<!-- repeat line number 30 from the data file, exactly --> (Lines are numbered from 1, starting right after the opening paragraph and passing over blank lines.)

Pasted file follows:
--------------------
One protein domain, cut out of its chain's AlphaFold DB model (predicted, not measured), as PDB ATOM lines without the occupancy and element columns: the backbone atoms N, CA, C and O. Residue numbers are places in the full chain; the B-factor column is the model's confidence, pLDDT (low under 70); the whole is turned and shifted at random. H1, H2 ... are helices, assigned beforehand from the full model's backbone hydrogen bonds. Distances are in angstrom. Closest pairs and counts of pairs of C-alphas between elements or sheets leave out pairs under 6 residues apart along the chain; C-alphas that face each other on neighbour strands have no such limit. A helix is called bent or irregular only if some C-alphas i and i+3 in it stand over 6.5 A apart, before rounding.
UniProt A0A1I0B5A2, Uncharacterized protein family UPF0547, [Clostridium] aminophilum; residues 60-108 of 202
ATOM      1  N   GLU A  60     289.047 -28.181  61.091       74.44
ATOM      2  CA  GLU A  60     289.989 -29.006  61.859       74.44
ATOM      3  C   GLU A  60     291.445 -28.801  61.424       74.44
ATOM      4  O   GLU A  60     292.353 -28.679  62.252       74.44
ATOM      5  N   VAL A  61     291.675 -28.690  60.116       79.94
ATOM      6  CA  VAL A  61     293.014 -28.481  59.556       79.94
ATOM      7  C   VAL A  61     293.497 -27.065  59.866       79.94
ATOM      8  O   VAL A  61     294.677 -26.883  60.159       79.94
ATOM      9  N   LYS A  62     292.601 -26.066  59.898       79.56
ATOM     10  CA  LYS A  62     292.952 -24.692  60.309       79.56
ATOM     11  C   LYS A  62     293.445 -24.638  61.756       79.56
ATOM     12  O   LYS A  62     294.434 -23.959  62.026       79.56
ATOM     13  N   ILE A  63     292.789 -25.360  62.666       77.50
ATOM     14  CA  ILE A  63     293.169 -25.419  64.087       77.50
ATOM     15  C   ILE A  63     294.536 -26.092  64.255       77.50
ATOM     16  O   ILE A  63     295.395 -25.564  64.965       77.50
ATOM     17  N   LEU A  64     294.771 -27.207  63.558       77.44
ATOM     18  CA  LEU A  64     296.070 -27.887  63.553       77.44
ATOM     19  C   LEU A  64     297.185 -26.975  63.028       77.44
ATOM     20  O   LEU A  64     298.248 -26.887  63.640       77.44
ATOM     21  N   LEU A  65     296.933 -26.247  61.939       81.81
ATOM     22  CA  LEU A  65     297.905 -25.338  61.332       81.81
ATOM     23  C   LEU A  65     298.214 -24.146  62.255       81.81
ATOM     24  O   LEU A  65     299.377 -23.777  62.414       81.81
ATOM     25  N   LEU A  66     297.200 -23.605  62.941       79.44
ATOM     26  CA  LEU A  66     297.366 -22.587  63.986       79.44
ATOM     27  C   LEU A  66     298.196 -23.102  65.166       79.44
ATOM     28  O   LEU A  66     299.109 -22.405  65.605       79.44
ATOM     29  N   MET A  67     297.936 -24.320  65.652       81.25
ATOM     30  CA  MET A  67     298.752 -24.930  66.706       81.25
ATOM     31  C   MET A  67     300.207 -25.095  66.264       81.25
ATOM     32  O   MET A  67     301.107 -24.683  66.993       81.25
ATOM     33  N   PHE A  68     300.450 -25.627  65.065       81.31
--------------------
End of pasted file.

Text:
ATOM     29  N   MET A  67     297.936 -24.320  65.652       81.25